In a decisive vote, the United Nations General Assembly adopted a resolution introduced by Saudi Arabia condemning terrorism in all its forms and acts of violence against diplomats, as well as deploring the disrupted plot to assassinate the Saudi Ambassador to the United States.
The resolution called upon the Islamic Republic of Iran "to fulfill its obligations under international law. . . .and to cooperate with states seeking to bring to justice all those who participated in the planning, sponsoring, organization and attempted execution of the plot."
The assassination plot came to light in October, when top U.S. law enforcement and intelligence officials said they foiled a scheme, directed and approved by senior members of Iran's Quds Force, to hire a member of a Mexican drug cartel to murder Saudi Ambassador Adel al-Jubier for 1.5 million dollars. Manssor Arbabsiar, a naturalized U.S. citizen born in Iran has been arrested. A second man, Gholam Shakuri, a Quds force official, is also wanted by the U.S. in connection with the plot, but he remains at large.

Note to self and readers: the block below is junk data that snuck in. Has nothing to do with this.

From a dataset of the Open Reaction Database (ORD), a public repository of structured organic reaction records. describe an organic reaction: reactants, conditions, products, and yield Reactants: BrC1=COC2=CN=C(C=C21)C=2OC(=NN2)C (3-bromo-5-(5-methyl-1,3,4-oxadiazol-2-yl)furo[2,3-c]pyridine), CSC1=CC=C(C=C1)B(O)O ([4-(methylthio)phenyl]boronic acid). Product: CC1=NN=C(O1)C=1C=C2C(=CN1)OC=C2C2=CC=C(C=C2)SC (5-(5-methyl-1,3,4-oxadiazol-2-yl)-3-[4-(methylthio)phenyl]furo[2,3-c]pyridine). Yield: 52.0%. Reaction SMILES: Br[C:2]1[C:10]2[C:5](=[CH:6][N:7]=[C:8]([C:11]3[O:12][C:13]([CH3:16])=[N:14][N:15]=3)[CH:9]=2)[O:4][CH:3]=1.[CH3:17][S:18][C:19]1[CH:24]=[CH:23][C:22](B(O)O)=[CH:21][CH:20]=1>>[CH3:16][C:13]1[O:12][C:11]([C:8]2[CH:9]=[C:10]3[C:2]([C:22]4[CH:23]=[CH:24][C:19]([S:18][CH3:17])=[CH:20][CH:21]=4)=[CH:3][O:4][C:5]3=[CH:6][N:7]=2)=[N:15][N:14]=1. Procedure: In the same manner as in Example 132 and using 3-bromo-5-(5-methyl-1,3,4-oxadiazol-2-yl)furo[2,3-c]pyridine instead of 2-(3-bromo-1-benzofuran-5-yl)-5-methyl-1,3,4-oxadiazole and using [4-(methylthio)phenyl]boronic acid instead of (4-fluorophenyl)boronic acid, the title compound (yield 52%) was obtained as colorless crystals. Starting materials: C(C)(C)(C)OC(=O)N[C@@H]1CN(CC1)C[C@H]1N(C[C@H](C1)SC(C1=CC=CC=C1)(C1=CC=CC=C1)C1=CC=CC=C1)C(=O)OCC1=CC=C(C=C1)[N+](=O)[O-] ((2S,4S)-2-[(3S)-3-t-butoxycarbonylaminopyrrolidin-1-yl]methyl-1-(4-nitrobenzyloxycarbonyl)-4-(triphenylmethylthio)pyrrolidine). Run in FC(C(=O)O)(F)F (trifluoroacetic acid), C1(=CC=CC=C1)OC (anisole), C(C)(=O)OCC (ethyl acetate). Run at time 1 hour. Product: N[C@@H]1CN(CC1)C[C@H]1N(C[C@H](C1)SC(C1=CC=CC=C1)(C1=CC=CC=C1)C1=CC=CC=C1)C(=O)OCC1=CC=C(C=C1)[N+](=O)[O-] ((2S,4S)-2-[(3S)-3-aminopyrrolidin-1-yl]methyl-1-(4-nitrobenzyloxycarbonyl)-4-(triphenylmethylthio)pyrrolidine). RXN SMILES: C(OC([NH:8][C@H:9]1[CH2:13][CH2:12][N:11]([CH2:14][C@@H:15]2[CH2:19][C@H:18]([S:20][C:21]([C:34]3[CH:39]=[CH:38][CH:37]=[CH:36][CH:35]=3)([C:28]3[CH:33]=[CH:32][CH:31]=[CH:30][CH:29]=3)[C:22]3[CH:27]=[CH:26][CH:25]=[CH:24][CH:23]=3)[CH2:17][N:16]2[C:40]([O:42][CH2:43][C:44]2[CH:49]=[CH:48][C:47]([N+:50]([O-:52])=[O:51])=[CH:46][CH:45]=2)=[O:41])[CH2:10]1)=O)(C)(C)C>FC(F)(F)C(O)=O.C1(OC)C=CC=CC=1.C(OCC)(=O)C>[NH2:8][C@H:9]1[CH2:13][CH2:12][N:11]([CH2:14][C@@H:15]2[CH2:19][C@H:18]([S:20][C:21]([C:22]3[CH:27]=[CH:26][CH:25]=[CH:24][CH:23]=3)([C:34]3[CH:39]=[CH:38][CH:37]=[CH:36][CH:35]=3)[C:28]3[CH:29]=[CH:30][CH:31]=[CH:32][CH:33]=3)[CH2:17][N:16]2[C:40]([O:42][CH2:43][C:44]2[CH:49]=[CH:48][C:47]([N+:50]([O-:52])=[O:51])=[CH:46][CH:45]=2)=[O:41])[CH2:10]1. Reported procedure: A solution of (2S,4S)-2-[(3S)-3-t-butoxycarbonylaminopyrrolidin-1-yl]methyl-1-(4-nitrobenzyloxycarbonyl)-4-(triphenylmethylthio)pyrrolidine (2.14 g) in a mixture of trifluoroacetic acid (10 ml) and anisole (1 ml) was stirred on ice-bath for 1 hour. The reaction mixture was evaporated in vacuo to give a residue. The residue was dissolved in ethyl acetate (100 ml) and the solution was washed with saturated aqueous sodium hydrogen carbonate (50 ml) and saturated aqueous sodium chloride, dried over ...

U.S. Secretary of State Hillary Clinton said in a statement that the resolution adopted by the U.N. General Assembly "sent a strong message to the Iranian regime that the international community cannot and will not tolerate assaults on its diplomatic corps. The targeting of another nation's diplomats is not just a threat to that nation, it is a threat to the international system," she said.
Susan Rice, U.S. Permanent Representative to the United Nations noted that 106 countries voted in favor of the resolution, and only nine, including Iran, opposed it. "Iran," she said, "is increasingly isolated here in this body at the United Nations. . . .I think this is indicative of the world's growing abhorrence of their behavior, including their support for terrorism, their pursuit of a nuclear weapons program, and their gross violations of human rights."